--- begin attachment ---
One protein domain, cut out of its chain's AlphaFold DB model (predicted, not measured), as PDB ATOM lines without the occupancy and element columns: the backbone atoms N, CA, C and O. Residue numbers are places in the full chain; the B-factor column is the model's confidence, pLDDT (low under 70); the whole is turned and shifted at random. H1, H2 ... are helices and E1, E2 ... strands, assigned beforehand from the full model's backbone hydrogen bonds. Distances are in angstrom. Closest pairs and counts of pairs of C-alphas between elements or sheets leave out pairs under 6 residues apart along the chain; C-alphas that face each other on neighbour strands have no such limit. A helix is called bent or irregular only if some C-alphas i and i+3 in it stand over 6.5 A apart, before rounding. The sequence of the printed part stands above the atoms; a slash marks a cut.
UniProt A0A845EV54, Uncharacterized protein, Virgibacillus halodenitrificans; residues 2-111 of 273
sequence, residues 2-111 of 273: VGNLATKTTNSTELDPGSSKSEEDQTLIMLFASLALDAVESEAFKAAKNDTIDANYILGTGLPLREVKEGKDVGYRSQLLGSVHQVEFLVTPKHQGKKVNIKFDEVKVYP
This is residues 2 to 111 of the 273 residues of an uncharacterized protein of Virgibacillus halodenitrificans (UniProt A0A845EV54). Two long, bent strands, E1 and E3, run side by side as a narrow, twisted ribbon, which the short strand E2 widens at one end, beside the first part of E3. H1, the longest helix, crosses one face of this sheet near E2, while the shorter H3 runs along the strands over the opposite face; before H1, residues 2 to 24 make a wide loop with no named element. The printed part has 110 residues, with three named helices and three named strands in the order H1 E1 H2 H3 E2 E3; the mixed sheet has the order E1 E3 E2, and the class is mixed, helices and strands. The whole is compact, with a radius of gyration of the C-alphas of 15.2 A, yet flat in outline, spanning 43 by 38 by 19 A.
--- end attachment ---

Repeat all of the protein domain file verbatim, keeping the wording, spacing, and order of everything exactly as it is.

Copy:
One protein domain, cut out of its chain's AlphaFold DB model (predicted, not measured), as PDB ATOM lines without the occupancy and element columns: the backbone atoms N, CA, C and O. Residue numbers are places in the full chain; the B-factor column is the model's confidence, pLDDT (low under 70); the whole is turned and shifted at random. H1, H2 ... are helices and E1, E2 ... strands, assigned beforehand from the full model's backbone hydrogen bonds. Distances are in angstrom. Closest pairs and counts of pairs of C-alphas between elements or sheets leave out pairs under 6 residues apart along the chain; C-alphas that face each other on neighbour strands have no such limit. A helix is called bent or irregular only if some C-alphas i and i+3 in it stand over 6.5 A apart, before rounding. The sequence of the printed part stands above the atoms; a slash marks a cut.
UniProt A0A845EV54, Uncharacterized protein, Virgibacillus halodenitrificans; residues 2-111 of 273
sequence, residues 2-111 of 273: VGNLATKTTNSTELDPGSSKSEEDQTLIMLFASLALDAVESEAFKAAKNDTIDANYILGTGLPLREVKEGKDVGYRSQLLGSVHQVEFLVTPKHQGKKVNIKFDEVKVYP
This is residues 2 to 111 of the 273 residues of an uncharacterized protein of Virgibacillus halodenitrificans (UniProt A0A845EV54). Two long, bent strands, E1 and E3, run side by side as a narrow, twisted ribbon, which the short strand E2 widens at one end, beside the first part of E3. H1, the longest helix, crosses one face of this sheet near E2, while the shorter H3 runs along the strands over the opposite face; before H1, residues 2 to 24 make a wide loop with no named element. The printed part has 110 residues, with three named helices and three named strands in the order H1 E1 H2 H3 E2 E3; the mixed sheet has the order E1 E3 E2, and the class is mixed, helices and strands. The whole is compact, with a radius of gyration of the C-alphas of 15.2 A, yet flat in outline, spanning 43 by 38 by 19 A.